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How good can they be? Pretty dang good, as it turns out. Compared to the Xboard, they feel a bit heavier, with stiffer springs. The black keys are also broader and beefier. Unlike a lot of things in this price range, this plays like an instrument, not a note-entry appliance. I own an E-mu Vintage Keys module, which almost certainly contains some of the same raw sample material as the 64 featured sounds on the Long- and Shortboards.
A single button lets you bang together splits and layers quickly and easily. You get knobs for filter cutoff and resonance, envelope attack and release, and reverb and chorus amount. We both noticed, though, that playing chords of four or more notes on this sound and to a lesser extent, the Rhodes sounds produced a slight flam where not every note crisply attacked at the same instant.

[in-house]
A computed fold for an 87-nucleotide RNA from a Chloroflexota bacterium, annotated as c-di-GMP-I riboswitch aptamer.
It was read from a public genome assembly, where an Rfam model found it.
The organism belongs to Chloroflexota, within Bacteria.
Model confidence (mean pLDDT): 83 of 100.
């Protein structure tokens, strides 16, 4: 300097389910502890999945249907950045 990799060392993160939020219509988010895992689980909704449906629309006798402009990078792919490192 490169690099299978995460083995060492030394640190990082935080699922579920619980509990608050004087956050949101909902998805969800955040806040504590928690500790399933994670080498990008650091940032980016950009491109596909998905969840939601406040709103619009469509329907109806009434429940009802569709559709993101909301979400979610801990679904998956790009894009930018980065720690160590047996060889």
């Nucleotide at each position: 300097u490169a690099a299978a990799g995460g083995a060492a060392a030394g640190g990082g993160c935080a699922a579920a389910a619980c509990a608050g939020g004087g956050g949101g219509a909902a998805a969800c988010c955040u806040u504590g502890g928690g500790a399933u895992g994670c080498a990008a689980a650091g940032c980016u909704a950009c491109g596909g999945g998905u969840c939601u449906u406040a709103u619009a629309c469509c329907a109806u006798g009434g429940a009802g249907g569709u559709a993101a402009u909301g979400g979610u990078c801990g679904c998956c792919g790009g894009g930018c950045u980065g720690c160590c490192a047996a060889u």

I really enjoyed the Shortboard onstage for synth stabs, leads, one-handed pop and rock piano parts, and the like. Since the Shortboard and Longboard have builtin transmitters, you only need one Pipeline to go wireless.
At 20 feet, on a stage with three wireless mics, wireless in-ear monitors, and an audience full of smartphones, I had no trouble. At home, an active connection interfered with my WiFi. Changing the keyboard and Pipeline channels solved the problem. Inside the Pipeline is a rechargeable battery with enough life to do a whole gig on a fresh charge. This audio demo was recorded into Pro Tools LE 7.
Everything was played live to audio with no quantizing. I expect that E-mu will sell a jillion Longboards and Shortboards. Great sounds. Nice-feeling keys.
Built-in wireless audio transmitter. Easy to use. CONS On piano sounds, big chords produce some note flam. WxDxH Longboard: 39" x Shortboard: Shortboard: 12 lbs.
E-mu Longboard 61 and Shortboard 49
E-mu SHORTboard 49 Manuals